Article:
I have similar issues. I’m over six feet and long-legged. Stretching, sitting on your living room floor with your legs in ‘paddling’ position also helps. The video below** mentions “if you can’t sit like this for an hour on your floor, you’ll never be comfortable on a long paddle” or words to that effect.At around 6 minute mark.

I’ve found that my legs are much less crampy when I actively focus on using my torso and driving force through the foot pegs. You’re basically pumping the muscles and blood at regular intervals which is good, compared to just holding your legs in a frog position, static.

**trigger warning: the video is old. You might notice something that might be considered inappropriate in the current climate. Ignore that. The stretches work!



Paddlers are an inappropriate bunch anyway.

1 Like

You have to find a way to move your legs. Pedaling as part of your stroke is one, dropping out from the thigh braces periodically and just leaving your legs loose is another.


With me it’s the hips if I am inside the cockpit too long. I am good for several hours, but my “answer” is to get to shore and walk, stretch and so on.
2 times I simply bailed out and swam/floated for about 5 minutes.

But other then getting out, I know of no other answer.

1 Like

One more thing that might help is to switch from footpegs to a bulkhead foot rest. That can provide a lot more freedom of movement for your legs while you are paddling.


Hamstrings are probably tight. You can easily work on this (off kayak) with daily stretching.

On the water, stop and take short breaks to allow your body to get in slightly different positions. Maybe even time how many minutes or miles you will paddle and then you take that break whether or not you feel cramped. As you do the stretching routine, you might find that you need fewer breaks.

I used to paddle with someone who had the same kayak as you and was similar weight, about 6’. He liked the boat’s fit, but he did prefer a snug fit.

1 Like

Try rolling up a towel and wedging it under your thighs. It gives a little more support and can cut fatigue on the hip joints.

1 Like

I’m fairly close to your size, and have a P&H Virgo, so similar seat and what not. I also have comfort issues. I’m good for maybe 30-45 mins, but then my left left starts getting uncomfortable, and my left foot falls asleep. If I pull that leg up so my knee is bent and poking up from the cockpit, or stretch it out straight, it feels better. Then, I can paddle a bit more, but the discomfort creeps back.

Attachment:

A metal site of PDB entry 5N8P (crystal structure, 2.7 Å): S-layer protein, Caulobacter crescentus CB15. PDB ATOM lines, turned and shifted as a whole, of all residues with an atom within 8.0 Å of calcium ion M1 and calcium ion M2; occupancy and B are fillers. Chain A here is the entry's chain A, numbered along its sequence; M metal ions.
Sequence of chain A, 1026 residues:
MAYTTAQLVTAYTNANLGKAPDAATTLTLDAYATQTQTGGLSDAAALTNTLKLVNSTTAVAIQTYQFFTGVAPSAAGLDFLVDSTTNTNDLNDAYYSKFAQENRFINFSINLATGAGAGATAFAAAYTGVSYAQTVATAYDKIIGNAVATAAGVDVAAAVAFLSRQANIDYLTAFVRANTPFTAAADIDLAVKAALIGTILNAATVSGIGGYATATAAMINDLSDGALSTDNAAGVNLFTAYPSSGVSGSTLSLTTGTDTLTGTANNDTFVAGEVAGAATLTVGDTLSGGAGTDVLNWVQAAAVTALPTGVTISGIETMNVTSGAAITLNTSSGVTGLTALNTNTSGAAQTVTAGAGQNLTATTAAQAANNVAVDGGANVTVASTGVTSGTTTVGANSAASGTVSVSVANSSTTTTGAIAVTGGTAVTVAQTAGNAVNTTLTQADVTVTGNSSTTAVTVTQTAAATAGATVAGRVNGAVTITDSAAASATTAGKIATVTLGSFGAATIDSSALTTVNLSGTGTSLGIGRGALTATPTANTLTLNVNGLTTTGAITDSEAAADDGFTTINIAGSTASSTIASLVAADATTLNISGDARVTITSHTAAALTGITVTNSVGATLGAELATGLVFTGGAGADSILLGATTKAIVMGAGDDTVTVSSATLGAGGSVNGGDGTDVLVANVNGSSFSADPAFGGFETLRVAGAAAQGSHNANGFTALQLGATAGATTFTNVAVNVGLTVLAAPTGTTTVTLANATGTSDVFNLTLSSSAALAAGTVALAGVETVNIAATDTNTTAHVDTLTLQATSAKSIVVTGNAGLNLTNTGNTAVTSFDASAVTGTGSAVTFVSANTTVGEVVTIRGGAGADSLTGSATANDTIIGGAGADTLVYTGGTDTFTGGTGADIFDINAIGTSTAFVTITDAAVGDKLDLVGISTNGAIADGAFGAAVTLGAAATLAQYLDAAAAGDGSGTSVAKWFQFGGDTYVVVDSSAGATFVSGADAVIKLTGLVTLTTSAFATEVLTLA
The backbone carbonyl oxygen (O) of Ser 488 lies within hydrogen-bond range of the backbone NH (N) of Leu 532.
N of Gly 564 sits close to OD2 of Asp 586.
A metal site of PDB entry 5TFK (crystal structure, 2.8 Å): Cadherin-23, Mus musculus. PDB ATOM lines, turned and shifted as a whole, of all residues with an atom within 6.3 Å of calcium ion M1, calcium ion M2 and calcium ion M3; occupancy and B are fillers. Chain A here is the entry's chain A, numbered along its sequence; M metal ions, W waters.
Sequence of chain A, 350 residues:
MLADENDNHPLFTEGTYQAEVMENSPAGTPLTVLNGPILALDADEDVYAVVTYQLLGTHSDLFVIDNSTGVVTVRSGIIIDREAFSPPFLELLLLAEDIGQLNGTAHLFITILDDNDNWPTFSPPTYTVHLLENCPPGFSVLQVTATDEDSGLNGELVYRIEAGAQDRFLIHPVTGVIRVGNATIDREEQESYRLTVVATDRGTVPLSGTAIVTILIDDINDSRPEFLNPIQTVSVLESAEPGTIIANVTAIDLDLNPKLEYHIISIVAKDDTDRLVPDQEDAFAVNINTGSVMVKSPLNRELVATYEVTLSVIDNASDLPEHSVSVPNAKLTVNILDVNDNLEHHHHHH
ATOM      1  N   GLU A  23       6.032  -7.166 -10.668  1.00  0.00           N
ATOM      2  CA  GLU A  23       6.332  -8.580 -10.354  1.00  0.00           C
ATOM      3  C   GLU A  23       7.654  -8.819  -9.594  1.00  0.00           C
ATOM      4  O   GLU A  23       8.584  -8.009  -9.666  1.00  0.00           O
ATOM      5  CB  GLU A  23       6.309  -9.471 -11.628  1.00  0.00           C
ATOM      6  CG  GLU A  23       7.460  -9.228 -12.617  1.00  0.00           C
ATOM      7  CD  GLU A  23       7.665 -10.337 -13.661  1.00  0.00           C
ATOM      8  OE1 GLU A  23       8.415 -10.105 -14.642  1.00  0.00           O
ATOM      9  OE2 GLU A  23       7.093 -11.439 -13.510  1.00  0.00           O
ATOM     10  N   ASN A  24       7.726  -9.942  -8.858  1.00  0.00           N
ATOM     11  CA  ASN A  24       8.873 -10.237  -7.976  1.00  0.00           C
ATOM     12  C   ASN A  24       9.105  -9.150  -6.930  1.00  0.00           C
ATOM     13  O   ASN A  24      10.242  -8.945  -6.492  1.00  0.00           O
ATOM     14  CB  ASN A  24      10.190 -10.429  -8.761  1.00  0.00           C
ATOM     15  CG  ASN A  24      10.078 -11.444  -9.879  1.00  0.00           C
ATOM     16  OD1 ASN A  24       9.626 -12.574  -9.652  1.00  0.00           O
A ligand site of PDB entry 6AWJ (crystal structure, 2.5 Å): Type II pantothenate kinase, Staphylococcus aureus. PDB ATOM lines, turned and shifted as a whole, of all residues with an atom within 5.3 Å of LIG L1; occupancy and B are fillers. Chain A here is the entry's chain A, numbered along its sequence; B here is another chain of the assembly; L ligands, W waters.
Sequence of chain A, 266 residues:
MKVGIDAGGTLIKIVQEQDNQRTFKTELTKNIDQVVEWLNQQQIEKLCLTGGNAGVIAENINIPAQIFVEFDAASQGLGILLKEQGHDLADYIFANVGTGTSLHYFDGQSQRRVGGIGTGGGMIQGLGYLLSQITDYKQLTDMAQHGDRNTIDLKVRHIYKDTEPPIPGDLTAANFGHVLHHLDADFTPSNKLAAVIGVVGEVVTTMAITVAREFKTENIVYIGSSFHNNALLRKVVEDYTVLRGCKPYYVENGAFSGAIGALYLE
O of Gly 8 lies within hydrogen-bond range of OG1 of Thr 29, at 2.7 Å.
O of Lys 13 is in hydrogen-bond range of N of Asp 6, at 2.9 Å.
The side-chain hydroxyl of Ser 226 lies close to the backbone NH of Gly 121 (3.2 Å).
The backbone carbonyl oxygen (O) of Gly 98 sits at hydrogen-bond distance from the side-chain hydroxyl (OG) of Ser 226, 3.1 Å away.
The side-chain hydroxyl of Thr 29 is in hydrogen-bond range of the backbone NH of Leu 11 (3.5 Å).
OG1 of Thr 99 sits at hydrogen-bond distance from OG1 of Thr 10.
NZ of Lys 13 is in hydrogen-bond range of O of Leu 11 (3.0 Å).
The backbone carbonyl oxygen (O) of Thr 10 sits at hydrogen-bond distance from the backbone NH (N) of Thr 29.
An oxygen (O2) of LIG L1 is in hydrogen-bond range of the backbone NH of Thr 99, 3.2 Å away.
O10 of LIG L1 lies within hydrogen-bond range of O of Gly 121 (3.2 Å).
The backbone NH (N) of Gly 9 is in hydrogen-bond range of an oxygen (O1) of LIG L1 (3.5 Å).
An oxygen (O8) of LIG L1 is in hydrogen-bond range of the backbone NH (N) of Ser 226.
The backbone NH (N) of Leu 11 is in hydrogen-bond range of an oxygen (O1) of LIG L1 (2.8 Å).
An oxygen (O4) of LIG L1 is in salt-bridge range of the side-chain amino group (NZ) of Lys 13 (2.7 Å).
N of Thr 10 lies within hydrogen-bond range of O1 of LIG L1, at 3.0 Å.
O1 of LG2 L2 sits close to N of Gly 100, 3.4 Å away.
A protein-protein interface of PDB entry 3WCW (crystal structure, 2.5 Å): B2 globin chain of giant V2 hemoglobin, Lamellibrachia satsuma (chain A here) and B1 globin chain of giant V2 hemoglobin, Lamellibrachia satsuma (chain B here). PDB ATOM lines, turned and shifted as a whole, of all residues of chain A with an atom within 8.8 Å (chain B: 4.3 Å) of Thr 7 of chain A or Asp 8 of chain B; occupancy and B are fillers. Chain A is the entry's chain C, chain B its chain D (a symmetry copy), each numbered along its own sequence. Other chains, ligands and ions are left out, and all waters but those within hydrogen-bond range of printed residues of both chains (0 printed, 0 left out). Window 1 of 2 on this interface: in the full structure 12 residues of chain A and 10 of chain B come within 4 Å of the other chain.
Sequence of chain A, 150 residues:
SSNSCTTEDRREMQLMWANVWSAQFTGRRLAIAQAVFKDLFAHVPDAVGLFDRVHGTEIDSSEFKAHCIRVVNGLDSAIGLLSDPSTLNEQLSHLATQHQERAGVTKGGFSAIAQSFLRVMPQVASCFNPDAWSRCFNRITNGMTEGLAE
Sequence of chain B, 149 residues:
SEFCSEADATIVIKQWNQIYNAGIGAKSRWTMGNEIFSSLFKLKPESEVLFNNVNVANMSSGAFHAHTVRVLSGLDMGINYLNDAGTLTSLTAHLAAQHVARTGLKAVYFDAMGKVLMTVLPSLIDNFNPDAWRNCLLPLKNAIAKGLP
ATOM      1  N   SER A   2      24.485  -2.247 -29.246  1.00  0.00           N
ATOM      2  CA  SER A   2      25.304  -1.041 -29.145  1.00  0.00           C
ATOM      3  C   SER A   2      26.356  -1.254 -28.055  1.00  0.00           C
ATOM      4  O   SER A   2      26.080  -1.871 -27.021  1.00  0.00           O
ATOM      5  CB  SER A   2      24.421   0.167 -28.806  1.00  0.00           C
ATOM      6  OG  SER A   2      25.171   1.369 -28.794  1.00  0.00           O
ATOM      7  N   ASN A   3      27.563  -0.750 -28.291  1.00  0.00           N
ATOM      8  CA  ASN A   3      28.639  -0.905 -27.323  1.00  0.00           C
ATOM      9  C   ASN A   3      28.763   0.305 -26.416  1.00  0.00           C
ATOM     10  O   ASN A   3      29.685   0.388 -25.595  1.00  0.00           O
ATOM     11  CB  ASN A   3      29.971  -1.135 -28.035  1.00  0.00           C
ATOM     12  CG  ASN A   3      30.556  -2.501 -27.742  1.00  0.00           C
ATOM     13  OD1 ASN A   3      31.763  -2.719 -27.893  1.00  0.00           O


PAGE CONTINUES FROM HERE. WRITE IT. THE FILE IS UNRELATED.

Unfortunately, I think it’s just the seat/boat design. It may work fine for some body types, but not others. I also have a WS Tempest, and paddled a Tsunami before that. Those seats are just plain better and well designed. I can paddle my Tempest for a long time before I feel like I need to stretch, and even then, my foot isn’t falling asleep.

Good luck! I know someone who was having similar issues in another boat, and he put an inflatable paddle float under his thighs, which helped a bit.

1 Like

Why I gave up kayaks for long trips and went back to canoes.
Now a drift boat seems luxurious. I can get up and move around. I can bring lots of dogs.

1 Like

@E.T Thanks! Yeah, I had the same issues in the Tempest 170. The only one that was really comfortable was the Capella 160RM, with the performance seat. I suspect that’s close to what you have in your Virgo.

I have been working on some stretching and did a restorative yoga class last night. I suspect that the issue for me is overall lack of flexibility, so I’m going to work on that.

I thought about the paddle float or an inflatable camp pillow under my thighs, too, but I’m still a bit nervous to try that as it could impact my wet exits and I just had a scary one last time out.

1 Like